An illustration of a star traveling around a black hole. Depositphotos.

Star at the Heart of the Milky Way Orbits a Black Hole at 8,000km/s

It takes the star dubbed S4716 to orbit the massive black hole at the center of the Milky Way Galaxy, Sagittarius A*, only four years. This means it travels at a staggering speed of 8,000 kilometers per second (or 4970.97 miles per second).


According to a research paper published in The Astrophysical Journal, a newly discovered star travels around our galaxy’s black hole at a staggering speed of 8,000 kilometers per second (or 4970.97 miles per second). In other words, it takes four years to orbit the supermassive black hole.

A team of researchers from the University of Cologne and Masaryk University in Brno (Czech Republic) has uncovered the fastest star ever discovered, which takes record time to orbit a black hole.


At 8000 kilometers per second, in four years, S4716 orbits Sagittarius A*, the black hole at the center of our Milky Way. As far as astronomical standards are concerned, S4716 comes within 100 AU (astronomical units) of the black hole. A distance of one AU is 149,597,870 km. A study published in The Astrophysical Journal describes the results of the study.

A dense cluster of stars

There is a dense cluster of stars near the black hole at the center of our galaxy. There are more than a hundred stars in this cluster, known as the S cluster, which varies in brightness and mass. The movement of S stars is particularly rapid. But there is one that seems to stand out from the rest.

“One prominent member, S2, behaves like a large person sitting in front of you in a movie theatre: it blocks your view of what’s relevant,” explained Dr. Florian Peissker, lead author of the new study.

“The view into the center of our galaxy is therefore often obscured by S2. However, in brief moments we can observe the surroundings of the central black hole,” Dr. Peissker revealed.

Observations spanning almost two decades and continuously refining methods of analysis allowed the scientist to confirm that the star is traveling around the supermassive black hole in a mere four years.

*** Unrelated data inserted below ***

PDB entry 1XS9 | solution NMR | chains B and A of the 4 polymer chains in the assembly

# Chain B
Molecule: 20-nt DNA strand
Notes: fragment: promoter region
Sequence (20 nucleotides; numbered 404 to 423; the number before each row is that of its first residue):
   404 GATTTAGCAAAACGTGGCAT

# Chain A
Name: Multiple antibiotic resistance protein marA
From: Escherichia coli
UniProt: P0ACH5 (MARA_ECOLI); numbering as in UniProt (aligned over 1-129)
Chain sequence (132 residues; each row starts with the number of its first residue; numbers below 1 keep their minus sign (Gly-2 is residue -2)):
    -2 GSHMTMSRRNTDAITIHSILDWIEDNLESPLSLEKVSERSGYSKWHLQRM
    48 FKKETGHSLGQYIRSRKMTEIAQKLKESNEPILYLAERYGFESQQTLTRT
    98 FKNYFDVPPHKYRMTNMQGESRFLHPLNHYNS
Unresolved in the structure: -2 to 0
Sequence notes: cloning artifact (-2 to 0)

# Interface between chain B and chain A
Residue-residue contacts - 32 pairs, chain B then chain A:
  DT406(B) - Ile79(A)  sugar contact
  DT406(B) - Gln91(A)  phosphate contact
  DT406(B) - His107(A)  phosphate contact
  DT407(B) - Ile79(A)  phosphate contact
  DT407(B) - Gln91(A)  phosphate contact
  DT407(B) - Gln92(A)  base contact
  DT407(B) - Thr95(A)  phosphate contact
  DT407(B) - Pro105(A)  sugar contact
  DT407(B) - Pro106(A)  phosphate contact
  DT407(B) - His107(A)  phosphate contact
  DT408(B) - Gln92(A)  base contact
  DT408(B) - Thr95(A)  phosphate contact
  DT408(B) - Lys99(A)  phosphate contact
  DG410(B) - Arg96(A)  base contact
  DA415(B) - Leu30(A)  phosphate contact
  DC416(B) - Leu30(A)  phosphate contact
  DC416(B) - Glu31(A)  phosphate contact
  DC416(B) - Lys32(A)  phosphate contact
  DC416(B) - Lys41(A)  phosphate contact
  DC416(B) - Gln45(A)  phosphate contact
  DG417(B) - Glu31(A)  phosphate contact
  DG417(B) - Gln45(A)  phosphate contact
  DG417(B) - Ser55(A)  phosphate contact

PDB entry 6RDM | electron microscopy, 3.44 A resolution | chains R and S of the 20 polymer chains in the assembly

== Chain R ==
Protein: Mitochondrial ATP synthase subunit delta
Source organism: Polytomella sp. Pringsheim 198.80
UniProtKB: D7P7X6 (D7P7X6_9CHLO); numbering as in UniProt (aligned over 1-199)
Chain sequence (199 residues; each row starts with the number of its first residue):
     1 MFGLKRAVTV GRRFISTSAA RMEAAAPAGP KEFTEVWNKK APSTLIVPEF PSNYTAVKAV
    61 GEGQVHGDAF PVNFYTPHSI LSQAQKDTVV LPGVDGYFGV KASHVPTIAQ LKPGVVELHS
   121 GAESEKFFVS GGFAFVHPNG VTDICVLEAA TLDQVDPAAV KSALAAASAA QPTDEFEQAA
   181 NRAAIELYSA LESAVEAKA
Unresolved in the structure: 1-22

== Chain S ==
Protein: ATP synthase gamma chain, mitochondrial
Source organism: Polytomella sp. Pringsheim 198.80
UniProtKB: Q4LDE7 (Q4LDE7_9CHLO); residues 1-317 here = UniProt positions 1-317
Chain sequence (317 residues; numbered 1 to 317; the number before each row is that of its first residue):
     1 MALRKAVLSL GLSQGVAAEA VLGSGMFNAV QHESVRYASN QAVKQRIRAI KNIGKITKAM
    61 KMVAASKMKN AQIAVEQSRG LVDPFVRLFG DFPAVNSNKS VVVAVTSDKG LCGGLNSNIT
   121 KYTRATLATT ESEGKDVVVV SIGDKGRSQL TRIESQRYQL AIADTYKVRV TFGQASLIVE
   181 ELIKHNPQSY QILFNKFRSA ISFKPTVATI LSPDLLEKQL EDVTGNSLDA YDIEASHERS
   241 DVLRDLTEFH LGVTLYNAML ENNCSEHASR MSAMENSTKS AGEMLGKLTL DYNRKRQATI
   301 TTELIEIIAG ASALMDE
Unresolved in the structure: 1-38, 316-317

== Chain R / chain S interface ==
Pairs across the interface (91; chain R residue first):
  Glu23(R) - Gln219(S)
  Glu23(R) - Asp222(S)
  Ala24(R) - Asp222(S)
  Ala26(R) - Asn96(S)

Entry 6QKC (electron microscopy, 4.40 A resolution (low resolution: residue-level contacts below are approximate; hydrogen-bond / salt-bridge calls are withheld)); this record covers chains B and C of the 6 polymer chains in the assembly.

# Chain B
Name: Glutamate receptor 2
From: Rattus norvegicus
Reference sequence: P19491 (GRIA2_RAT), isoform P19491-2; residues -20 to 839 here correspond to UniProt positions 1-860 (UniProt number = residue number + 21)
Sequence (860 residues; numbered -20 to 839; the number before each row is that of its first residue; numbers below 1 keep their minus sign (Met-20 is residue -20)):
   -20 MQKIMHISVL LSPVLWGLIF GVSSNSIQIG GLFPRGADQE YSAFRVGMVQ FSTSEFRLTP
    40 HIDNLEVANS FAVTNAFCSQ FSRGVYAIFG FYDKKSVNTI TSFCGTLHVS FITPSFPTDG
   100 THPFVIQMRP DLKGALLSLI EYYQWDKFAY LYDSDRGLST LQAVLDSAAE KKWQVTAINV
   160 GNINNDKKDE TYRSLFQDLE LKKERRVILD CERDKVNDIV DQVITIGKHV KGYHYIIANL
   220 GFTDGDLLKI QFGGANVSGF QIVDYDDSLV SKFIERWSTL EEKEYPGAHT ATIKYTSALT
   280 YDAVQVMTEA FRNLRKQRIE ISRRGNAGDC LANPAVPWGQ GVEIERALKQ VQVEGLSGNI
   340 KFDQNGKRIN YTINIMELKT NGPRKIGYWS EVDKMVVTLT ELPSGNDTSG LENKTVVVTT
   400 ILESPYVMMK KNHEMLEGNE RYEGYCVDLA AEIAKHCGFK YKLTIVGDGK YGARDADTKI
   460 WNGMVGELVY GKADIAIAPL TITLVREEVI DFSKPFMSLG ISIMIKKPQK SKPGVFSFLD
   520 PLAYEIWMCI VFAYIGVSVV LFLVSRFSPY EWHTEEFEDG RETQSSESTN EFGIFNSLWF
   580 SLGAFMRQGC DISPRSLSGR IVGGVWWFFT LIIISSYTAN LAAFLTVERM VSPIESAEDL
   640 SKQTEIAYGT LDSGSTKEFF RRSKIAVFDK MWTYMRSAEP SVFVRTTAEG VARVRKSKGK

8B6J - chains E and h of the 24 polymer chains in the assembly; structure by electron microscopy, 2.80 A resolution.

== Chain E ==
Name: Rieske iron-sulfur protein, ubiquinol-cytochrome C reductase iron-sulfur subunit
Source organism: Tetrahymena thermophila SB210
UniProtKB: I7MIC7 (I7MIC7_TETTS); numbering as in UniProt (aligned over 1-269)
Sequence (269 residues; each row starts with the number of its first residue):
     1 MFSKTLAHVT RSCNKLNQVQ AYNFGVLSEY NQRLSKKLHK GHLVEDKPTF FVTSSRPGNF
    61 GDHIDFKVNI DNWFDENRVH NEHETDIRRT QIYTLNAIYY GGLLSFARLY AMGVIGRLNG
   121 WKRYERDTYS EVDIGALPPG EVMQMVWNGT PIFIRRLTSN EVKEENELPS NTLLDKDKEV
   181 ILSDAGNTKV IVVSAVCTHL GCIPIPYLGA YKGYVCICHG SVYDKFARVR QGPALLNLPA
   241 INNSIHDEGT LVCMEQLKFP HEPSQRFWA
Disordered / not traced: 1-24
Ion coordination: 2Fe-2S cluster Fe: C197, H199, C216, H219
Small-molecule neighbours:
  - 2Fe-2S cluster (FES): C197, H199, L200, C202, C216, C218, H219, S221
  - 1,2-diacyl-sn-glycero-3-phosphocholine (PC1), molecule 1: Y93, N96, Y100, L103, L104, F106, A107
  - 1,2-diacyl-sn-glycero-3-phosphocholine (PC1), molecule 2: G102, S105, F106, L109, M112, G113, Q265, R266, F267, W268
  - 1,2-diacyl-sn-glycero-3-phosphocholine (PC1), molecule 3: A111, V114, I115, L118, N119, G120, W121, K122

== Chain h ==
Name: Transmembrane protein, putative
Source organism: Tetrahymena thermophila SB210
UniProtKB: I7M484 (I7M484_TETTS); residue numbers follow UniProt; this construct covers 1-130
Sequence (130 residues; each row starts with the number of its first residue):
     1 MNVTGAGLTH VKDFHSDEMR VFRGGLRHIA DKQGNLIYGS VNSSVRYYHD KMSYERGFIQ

Observation of S4716 in 2020 with OSIRIS. Image Credit: University of Cologne.
Observation of S4716 in 2020 with OSIRIS. Image Credit: University of Cologne.

A combination of telescopes

Five telescopes were used to observe the star, with four of those telescopes combined into one large telescope to make even more detailed observations.

“For a star to be in a stable orbit so close and fast in the vicinity of a supermassive black hole was completely unexpected and marked the limit that can be observed with traditional telescopes,” explained Peissker.

A new understanding of how fast-moving stars orbit the Milky Way is also revealed as a result of the discovery.

And according to Michael Zajaček, a scientist at Masaryk University in Brno, S4716’s short period and compact orbit are quite puzzling.

“Stars cannot form so easily near the black hole. So S4716 had to move inwards by approaching other stars and objects in the S cluster, which caused its orbit to shrink significantly,” he added.

Sagittarius A*

Sgr A* is one of only a few black holes in the universe where we can witness the flow of matter within its vicinity, at just 26,000 light-years away.

Our Milky Way galaxy’s Black Hole, located at its very center and dubbed Sagittarius A*, is located in the direction of the Sagittarius constellation. Check out this for the first-ever photograph of the Black hole at the center of our galaxy.


Black holes are measured by their event horizons, the distance from their centers beyond which nothing can escape. The diameter of Sagittarius A* was previously estimated to be 16 million miles (26 million kilometers).

As compared to black holes created when massive stars die, the Milky Way’s black hole is huge. Almost all galaxies are believed to have supermassive black holes at their centers. The size and significance of Sagittarius A* seem meager compared to most of these. In addition, scientists also believe that there are “free-floating” black holes that can travel through space.

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Written by Ivan Petricevic

I've been writing passionately about ancient civilizations, history, alien life, and various other subjects for more than eight years. You may have seen me appear on Discovery Channel's What On Earth series, History Channel's Ancient Aliens, and Gaia's Ancient Civilizations among others.

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